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Bipartisan Congressional Group Asks Biden Administration for Las Vegas-Los Angeles Bullet Train Funding

Bipartisan Congressional Group Asks Biden Administration for Las Vegas-Los Angeles Bullet Train Funding

Meanwhile, the LA-SF bullet train project faces more cost increases and possible delays.

A bipartisan congressional group from Nevada and California have asked the Biden administration for federal funds to build a high-speed rail line between Las Vegas and the Los Angeles area.

The system would be constructed by a private company.

All six of Nevada’s elected federal lawmakers and four House members from California sent the letter to U.S. Transportation Secretary Pete Buttigieg. They said they’re on board with a proposal from Brightline West to spend more than $10 billion to lay tracks along the Interstate 15 corridor.

Traffic jams on the interstate often stretch for 15 miles (24 kilometers) near the Nevada-California line as motorists head home after weekend or holiday travel to Las Vegas.

The Mojave Desert is largely open space, and the electric-powered trains could potentially cut the four-hour trip in half, carrying passengers at speeds of nearly 200 mph (322 kph).

“This project is a major priority because it will make southern Nevada more accessible to millions of visitors each year,” said U.S. Sen. Jacky Rosen, the Nevada Democrat leading the group. She said it “will boost our economy and create more good-paying jobs.”

Brightline West hoping to get $3.75 billion in federal funding from the Biden administration-backed federal infrastructure law.

The company and the Southern Nevada Building Trades Union announced in recent weeks that union labor will be used during construction.

“After more than a decade of working to find a pathway, Brightline West will be the first true high-speed rail system in America and will serve as the blueprint for how we can connect major city pairs that are too short to fly and too far to drive,” said Mike Reininger, CEO of Florida-based Brightline Holdings LLC.

The lawmakers’ letter pointed to company projections of 35,000 construction jobs, 1,000 permanent jobs and the diversion of “millions of automobile users from I-15 onto a faster, more efficient, zero-emission transportation option.”

Interestingly, the firm intends to use “zero-emission electric trains.”

According to Brightline, the expected travel time between Las Vegas and Los Angeles is approximately 2.5 hours. The zero-emission electric trains could carry 500 passengers at speeds of nearly 200 mph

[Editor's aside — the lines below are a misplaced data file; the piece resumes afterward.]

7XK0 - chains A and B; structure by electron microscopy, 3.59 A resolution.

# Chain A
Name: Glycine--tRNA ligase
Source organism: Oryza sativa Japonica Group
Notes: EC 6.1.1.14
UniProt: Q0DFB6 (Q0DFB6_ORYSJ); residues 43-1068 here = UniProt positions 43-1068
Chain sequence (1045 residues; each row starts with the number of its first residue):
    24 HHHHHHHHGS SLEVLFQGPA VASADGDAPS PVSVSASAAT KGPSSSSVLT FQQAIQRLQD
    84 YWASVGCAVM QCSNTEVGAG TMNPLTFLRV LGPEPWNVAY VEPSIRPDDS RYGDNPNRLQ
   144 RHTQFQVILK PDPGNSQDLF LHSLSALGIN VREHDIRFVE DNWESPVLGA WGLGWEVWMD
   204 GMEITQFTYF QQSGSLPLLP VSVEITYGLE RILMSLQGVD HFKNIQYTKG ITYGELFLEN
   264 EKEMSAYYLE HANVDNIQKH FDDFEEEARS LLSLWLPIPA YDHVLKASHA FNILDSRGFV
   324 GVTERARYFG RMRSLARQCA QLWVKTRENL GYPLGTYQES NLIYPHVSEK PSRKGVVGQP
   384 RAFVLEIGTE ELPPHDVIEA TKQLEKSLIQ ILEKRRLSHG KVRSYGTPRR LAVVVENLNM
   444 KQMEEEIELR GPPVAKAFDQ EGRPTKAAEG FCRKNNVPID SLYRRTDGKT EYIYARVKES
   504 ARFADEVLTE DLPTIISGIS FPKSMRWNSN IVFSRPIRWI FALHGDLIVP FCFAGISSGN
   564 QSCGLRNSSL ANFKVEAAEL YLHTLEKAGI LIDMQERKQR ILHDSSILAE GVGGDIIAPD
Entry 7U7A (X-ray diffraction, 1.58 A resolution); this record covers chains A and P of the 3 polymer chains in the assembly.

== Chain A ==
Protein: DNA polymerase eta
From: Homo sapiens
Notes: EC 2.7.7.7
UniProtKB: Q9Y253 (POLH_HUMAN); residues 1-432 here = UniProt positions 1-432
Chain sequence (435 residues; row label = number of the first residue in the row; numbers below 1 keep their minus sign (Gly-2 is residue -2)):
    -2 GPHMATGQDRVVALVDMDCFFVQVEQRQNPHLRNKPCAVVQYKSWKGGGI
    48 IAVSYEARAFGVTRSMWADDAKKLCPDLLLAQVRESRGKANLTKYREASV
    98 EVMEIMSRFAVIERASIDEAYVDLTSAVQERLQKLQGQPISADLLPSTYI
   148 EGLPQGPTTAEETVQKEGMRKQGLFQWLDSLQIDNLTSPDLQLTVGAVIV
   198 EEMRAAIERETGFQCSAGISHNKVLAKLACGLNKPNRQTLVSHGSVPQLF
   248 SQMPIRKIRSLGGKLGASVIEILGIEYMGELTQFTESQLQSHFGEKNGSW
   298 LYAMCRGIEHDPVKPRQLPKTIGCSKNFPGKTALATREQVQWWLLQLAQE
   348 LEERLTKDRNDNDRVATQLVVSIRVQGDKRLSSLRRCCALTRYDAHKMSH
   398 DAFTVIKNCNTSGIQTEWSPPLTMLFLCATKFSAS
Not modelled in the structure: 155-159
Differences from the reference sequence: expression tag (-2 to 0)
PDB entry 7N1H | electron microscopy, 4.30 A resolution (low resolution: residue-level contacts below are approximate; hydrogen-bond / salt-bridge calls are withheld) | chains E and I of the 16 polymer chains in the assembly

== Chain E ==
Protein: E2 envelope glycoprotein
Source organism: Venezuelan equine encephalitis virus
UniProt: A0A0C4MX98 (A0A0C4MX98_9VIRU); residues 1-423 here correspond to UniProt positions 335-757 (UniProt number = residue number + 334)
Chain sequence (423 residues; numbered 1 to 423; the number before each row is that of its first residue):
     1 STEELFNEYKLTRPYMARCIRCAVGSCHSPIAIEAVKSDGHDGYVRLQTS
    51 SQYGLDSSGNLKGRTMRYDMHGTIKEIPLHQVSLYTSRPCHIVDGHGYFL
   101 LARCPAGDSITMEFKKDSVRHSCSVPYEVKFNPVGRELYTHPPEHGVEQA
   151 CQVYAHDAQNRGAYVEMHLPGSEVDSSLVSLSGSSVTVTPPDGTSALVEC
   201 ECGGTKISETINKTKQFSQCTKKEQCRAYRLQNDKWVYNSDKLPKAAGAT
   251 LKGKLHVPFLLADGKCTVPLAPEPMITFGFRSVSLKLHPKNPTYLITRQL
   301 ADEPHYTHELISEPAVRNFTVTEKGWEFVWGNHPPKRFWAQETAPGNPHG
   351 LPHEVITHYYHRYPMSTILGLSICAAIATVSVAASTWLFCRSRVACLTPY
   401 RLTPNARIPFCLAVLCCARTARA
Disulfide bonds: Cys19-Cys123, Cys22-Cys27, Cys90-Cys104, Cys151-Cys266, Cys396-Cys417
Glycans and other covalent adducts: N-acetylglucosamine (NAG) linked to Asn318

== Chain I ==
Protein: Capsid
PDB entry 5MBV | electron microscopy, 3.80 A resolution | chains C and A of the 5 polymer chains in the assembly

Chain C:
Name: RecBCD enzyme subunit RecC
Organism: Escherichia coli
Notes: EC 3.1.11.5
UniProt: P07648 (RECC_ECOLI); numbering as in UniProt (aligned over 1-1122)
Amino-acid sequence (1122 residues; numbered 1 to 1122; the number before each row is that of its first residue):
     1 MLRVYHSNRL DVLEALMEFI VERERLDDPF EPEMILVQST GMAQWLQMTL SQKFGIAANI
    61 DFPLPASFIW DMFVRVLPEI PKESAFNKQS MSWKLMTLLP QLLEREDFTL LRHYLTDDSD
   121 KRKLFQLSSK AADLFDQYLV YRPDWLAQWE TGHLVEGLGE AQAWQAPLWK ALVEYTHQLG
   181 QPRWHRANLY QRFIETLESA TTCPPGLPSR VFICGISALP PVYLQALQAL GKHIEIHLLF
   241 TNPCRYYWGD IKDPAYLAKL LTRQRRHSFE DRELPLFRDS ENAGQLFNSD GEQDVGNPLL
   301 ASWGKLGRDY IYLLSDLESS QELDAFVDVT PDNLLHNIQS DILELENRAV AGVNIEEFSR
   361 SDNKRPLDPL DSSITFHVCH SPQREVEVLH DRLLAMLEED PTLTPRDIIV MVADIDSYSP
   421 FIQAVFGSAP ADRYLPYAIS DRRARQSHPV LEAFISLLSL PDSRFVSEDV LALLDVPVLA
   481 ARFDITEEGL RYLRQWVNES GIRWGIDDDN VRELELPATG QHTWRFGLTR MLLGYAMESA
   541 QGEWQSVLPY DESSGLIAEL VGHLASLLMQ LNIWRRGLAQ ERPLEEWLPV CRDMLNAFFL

Approximately 50 million one-way trips are made annually between these two destinations with 85% of them by car or bus, the company said. At full operations, Brightline expects to attract approximately 12 million one-way trips each year.

Amenities for travelers include free onboard WiFi, ADA accessibility from station to train, a wide selection of food and drinks, checked luggage, and hotel check-in services.

“This project is a major priority because it will make southern Nevada more accessible to millions of visitors each year,” said U.S. Sen. Jacky Rosen, the Nevada Democrat leading the group. She said it “will boost our economy and create more good-paying jobs.”

Let’s hope the state’s electrical grid can handle wattage requirements.

Meanwhile, there is an update to California’s current bullet train project between Los Angeles and San Francisco.

There are reported to be more cost overruns and delays.

High Speed Rail Authority officials on Thursday could not provide an estimated completion date for the original vision pitched to voters but said the price tag for the entire project is now up to $128 billion, a 13% increase from last year’s projections.

Construction is currently focused on a segment in the Central Valley, a 170-mile stretch between Bakersfield and Merced. Project officials last year estimated that the route would be ready for riders in 2030. While that is still their goal, the latest update shows service could begin sometime between 2030 and 2033.

The Central Valley segment also faces 41% in cost increases compared to last year’s estimates, now expected to cost up to $35.3 billion. Part of the scoping plan changed between this year and last, with this year’s estimate including light maintenance facilities and new elements for the station in Bakersfield. Project leaders also pointed to the impacts of COVID-19, inflation and supply chain issues that have raised the prices of labor, concrete and steel.

The Los Angeles to San Francisco project was originally pitched to voters with a $33 billion price tag and an estimate that it would begin operating in 2020. Voters approved $9 billion for the project in 2008.

The Vegas destination may help incentivize the completion of the proposed project. Not only is Las Vegas fun, but Nevada is a favorite destination of Californians fleeing the state.